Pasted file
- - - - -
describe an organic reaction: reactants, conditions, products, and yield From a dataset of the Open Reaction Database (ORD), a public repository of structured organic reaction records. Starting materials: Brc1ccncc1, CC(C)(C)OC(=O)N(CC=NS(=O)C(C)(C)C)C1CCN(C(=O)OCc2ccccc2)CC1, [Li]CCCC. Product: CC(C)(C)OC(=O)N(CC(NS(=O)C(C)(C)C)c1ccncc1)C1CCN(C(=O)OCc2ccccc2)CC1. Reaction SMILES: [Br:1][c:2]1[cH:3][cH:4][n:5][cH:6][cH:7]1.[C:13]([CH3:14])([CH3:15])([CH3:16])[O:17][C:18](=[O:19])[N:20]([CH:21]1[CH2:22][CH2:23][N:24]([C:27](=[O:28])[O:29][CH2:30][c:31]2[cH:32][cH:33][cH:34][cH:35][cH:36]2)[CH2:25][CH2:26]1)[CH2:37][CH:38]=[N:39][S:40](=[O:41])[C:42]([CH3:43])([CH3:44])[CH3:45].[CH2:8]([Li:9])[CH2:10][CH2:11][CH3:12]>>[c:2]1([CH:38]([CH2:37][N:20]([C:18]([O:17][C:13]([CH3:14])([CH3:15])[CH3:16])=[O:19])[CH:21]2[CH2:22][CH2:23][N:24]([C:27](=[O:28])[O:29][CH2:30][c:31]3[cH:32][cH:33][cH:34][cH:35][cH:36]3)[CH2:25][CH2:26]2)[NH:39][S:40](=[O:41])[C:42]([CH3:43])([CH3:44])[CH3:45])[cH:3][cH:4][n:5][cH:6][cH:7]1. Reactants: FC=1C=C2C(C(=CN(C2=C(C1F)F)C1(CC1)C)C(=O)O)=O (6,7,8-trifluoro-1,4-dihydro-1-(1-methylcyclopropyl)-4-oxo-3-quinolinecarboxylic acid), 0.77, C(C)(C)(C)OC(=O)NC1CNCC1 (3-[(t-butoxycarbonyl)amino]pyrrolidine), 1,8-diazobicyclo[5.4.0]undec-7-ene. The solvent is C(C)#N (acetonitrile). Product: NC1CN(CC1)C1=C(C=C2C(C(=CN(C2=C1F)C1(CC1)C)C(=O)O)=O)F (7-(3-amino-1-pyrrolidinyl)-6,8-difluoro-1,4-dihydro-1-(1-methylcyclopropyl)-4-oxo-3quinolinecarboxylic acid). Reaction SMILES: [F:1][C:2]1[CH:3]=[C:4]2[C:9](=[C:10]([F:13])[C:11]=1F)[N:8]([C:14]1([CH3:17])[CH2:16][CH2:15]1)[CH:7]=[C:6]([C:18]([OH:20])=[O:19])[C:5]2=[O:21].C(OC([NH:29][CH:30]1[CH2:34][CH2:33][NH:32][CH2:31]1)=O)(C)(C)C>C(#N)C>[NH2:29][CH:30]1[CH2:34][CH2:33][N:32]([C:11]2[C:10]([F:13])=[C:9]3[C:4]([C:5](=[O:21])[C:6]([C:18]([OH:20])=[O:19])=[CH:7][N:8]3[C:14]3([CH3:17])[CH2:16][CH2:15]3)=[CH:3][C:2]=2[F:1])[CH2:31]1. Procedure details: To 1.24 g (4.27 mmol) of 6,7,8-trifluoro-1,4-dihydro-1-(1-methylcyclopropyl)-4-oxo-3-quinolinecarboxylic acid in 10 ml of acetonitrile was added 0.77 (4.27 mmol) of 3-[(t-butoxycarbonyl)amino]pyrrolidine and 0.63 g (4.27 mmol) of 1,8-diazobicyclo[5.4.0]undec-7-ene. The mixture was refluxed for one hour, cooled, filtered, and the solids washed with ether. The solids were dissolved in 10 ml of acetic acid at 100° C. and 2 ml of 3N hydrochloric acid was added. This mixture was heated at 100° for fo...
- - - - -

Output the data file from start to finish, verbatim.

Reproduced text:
describe an organic reaction: reactants, conditions, products, and yield From a dataset of the Open Reaction Database (ORD), a public repository of structured organic reaction records. Starting materials: Brc1ccncc1, CC(C)(C)OC(=O)N(CC=NS(=O)C(C)(C)C)C1CCN(C(=O)OCc2ccccc2)CC1, [Li]CCCC. Product: CC(C)(C)OC(=O)N(CC(NS(=O)C(C)(C)C)c1ccncc1)C1CCN(C(=O)OCc2ccccc2)CC1. Reaction SMILES: [Br:1][c:2]1[cH:3][cH:4][n:5][cH:6][cH:7]1.[C:13]([CH3:14])([CH3:15])([CH3:16])[O:17][C:18](=[O:19])[N:20]([CH:21]1[CH2:22][CH2:23][N:24]([C:27](=[O:28])[O:29][CH2:30][c:31]2[cH:32][cH:33][cH:34][cH:35][cH:36]2)[CH2:25][CH2:26]1)[CH2:37][CH:38]=[N:39][S:40](=[O:41])[C:42]([CH3:43])([CH3:44])[CH3:45].[CH2:8]([Li:9])[CH2:10][CH2:11][CH3:12]>>[c:2]1([CH:38]([CH2:37][N:20]([C:18]([O:17][C:13]([CH3:14])([CH3:15])[CH3:16])=[O:19])[CH:21]2[CH2:22][CH2:23][N:24]([C:27](=[O:28])[O:29][CH2:30][c:31]3[cH:32][cH:33][cH:34][cH:35][cH:36]3)[CH2:25][CH2:26]2)[NH:39][S:40](=[O:41])[C:42]([CH3:43])([CH3:44])[CH3:45])[cH:3][cH:4][n:5][cH:6][cH:7]1. Reactants: FC=1C=C2C(C(=CN(C2=C(C1F)F)C1(CC1)C)C(=O)O)=O (6,7,8-trifluoro-1,4-dihydro-1-(1-methylcyclopropyl)-4-oxo-3-quinolinecarboxylic acid), 0.77, C(C)(C)(C)OC(=O)NC1CNCC1 (3-[(t-butoxycarbonyl)amino]pyrrolidine), 1,8-diazobicyclo[5.4.0]undec-7-ene. The solvent is C(C)#N (acetonitrile). Product: NC1CN(CC1)C1=C(C=C2C(C(=CN(C2=C1F)C1(CC1)C)C(=O)O)=O)F (7-(3-amino-1-pyrrolidinyl)-6,8-difluoro-1,4-dihydro-1-(1-methylcyclopropyl)-4-oxo-3quinolinecarboxylic acid). Reaction SMILES: [F:1][C:2]1[CH:3]=[C:4]2[C:9](=[C:10]([F:13])[C:11]=1F)[N:8]([C:14]1([CH3:17])[CH2:16][CH2:15]1)[CH:7]=[C:6]([C:18]([OH:20])=[O:19])[C:5]2=[O:21].C(OC([NH:29][CH:30]1[CH2:34][CH2:33][NH:32][CH2:31]1)=O)(C)(C)C>C(#N)C>[NH2:29][CH:30]1[CH2:34][CH2:33][N:32]([C:11]2[C:10]([F:13])=[C:9]3[C:4]([C:5](=[O:21])[C:6]([C:18]([OH:20])=[O:19])=[CH:7][N:8]3[C:14]3([CH3:17])[CH2:16][CH2:15]3)=[CH:3][C:2]=2[F:1])[CH2:31]1. Procedure details: To 1.24 g (4.27 mmol) of 6,7,8-trifluoro-1,4-dihydro-1-(1-methylcyclopropyl)-4-oxo-3-quinolinecarboxylic acid in 10 ml of acetonitrile was added 0.77 (4.27 mmol) of 3-[(t-butoxycarbonyl)amino]pyrrolidine and 0.63 g (4.27 mmol) of 1,8-diazobicyclo[5.4.0]undec-7-ene. The mixture was refluxed for one hour, cooled, filtered, and the solids washed with ether. The solids were dissolved in 10 ml of acetic acid at 100° C. and 2 ml of 3N hydrochloric acid was added. This mixture was heated at 100° for fo...